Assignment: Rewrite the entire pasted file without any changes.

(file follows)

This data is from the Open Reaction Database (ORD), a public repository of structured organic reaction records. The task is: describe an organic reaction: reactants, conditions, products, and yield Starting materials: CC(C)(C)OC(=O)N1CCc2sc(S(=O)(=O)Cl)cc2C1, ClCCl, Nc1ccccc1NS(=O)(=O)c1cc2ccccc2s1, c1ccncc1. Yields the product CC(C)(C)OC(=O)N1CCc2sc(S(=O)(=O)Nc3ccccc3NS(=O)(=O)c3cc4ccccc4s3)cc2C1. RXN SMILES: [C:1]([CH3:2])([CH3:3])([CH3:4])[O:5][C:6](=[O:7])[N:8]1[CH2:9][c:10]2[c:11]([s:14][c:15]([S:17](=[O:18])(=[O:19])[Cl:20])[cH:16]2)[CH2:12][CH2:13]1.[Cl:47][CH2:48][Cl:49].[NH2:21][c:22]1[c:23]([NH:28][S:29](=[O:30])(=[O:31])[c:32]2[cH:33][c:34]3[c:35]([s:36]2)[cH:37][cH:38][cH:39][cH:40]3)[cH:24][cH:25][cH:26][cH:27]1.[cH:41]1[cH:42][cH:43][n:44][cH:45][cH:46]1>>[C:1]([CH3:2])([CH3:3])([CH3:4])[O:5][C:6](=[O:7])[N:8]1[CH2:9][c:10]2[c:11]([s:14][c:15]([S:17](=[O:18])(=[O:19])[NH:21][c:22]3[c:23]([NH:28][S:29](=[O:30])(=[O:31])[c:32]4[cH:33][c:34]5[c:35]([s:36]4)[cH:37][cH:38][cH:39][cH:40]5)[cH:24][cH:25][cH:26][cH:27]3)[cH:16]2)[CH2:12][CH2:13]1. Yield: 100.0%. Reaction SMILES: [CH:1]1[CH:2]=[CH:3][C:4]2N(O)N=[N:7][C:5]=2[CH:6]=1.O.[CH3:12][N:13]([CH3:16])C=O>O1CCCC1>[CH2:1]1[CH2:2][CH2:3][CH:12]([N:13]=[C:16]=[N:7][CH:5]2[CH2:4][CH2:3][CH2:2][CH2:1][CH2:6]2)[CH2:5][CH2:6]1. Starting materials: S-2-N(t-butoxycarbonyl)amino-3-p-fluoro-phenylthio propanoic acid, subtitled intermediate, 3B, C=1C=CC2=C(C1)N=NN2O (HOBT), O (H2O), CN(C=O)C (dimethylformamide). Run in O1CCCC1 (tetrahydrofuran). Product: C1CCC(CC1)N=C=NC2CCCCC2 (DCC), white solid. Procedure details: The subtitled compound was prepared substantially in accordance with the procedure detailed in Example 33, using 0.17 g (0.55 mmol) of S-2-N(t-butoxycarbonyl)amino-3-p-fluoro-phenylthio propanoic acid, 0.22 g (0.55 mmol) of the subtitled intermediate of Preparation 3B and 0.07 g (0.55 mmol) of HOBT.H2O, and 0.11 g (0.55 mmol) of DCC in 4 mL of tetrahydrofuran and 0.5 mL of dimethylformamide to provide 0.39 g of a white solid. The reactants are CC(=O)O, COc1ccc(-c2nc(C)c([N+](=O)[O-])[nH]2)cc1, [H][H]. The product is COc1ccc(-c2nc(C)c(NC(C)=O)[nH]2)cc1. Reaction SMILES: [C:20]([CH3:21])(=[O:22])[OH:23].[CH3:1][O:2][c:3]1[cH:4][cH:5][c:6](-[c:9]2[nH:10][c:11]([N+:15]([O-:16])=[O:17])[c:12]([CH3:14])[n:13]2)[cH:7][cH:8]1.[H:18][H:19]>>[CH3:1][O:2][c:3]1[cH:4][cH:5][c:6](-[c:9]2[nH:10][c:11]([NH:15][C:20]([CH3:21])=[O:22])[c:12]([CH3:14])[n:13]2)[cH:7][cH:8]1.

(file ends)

This data is from the Open Reaction Database (ORD), a public repository of structured organic reaction records. The task is: describe an organic reaction: reactants, conditions, products, and yield Starting materials: CC(C)(C)OC(=O)N1CCc2sc(S(=O)(=O)Cl)cc2C1, ClCCl, Nc1ccccc1NS(=O)(=O)c1cc2ccccc2s1, c1ccncc1. Yields the product CC(C)(C)OC(=O)N1CCc2sc(S(=O)(=O)Nc3ccccc3NS(=O)(=O)c3cc4ccccc4s3)cc2C1. RXN SMILES: [C:1]([CH3:2])([CH3:3])([CH3:4])[O:5][C:6](=[O:7])[N:8]1[CH2:9][c:10]2[c:11]([s:14][c:15]([S:17](=[O:18])(=[O:19])[Cl:20])[cH:16]2)[CH2:12][CH2:13]1.[Cl:47][CH2:48][Cl:49].[NH2:21][c:22]1[c:23]([NH:28][S:29](=[O:30])(=[O:31])[c:32]2[cH:33][c:34]3[c:35]([s:36]2)[cH:37][cH:38][cH:39][cH:40]3)[cH:24][cH:25][cH:26][cH:27]1.[cH:41]1[cH:42][cH:43][n:44][cH:45][cH:46]1>>[C:1]([CH3:2])([CH3:3])([CH3:4])[O:5][C:6](=[O:7])[N:8]1[CH2:9][c:10]2[c:11]([s:14][c:15]([S:17](=[O:18])(=[O:19])[NH:21][c:22]3[c:23]([NH:28][S:29](=[O:30])(=[O:31])[c:32]4[cH:33][c:34]5[c:35]([s:36]4)[cH:37][cH:38][cH:39][cH:40]5)[cH:24][cH:25][cH:26][cH:27]3)[cH:16]2)[CH2:12][CH2:13]1. Yield: 100.0%. Reaction SMILES: [CH:1]1[CH:2]=[CH:3][C:4]2N(O)N=[N:7][C:5]=2[CH:6]=1.O.[CH3:12][N:13]([CH3:16])C=O>O1CCCC1>[CH2:1]1[CH2:2][CH2:3][CH:12]([N:13]=[C:16]=[N:7][CH:5]2[CH2:4][CH2:3][CH2:2][CH2:1][CH2:6]2)[CH2:5][CH2:6]1. Starting materials: S-2-N(t-butoxycarbonyl)amino-3-p-fluoro-phenylthio propanoic acid, subtitled intermediate, 3B, C=1C=CC2=C(C1)N=NN2O (HOBT), O (H2O), CN(C=O)C (dimethylformamide). Run in O1CCCC1 (tetrahydrofuran). Product: C1CCC(CC1)N=C=NC2CCCCC2 (DCC), white solid. Procedure details: The subtitled compound was prepared substantially in accordance with the procedure detailed in Example 33, using 0.17 g (0.55 mmol) of S-2-N(t-butoxycarbonyl)amino-3-p-fluoro-phenylthio propanoic acid, 0.22 g (0.55 mmol) of the subtitled intermediate of Preparation 3B and 0.07 g (0.55 mmol) of HOBT.H2O, and 0.11 g (0.55 mmol) of DCC in 4 mL of tetrahydrofuran and 0.5 mL of dimethylformamide to provide 0.39 g of a white solid. The reactants are CC(=O)O, COc1ccc(-c2nc(C)c([N+](=O)[O-])[nH]2)cc1, [H][H]. The product is COc1ccc(-c2nc(C)c(NC(C)=O)[nH]2)cc1. Reaction SMILES: [C:20]([CH3:21])(=[O:22])[OH:23].[CH3:1][O:2][c:3]1[cH:4][cH:5][c:6](-[c:9]2[nH:10][c:11]([N+:15]([O-:16])=[O:17])[c:12]([CH3:14])[n:13]2)[cH:7][cH:8]1.[H:18][H:19]>>[CH3:1][O:2][c:3]1[cH:4][cH:5][c:6](-[c:9]2[nH:10][c:11]([NH:15][C:20]([CH3:21])=[O:22])[c:12]([CH3:14])[n:13]2)[cH:7][cH:8]1.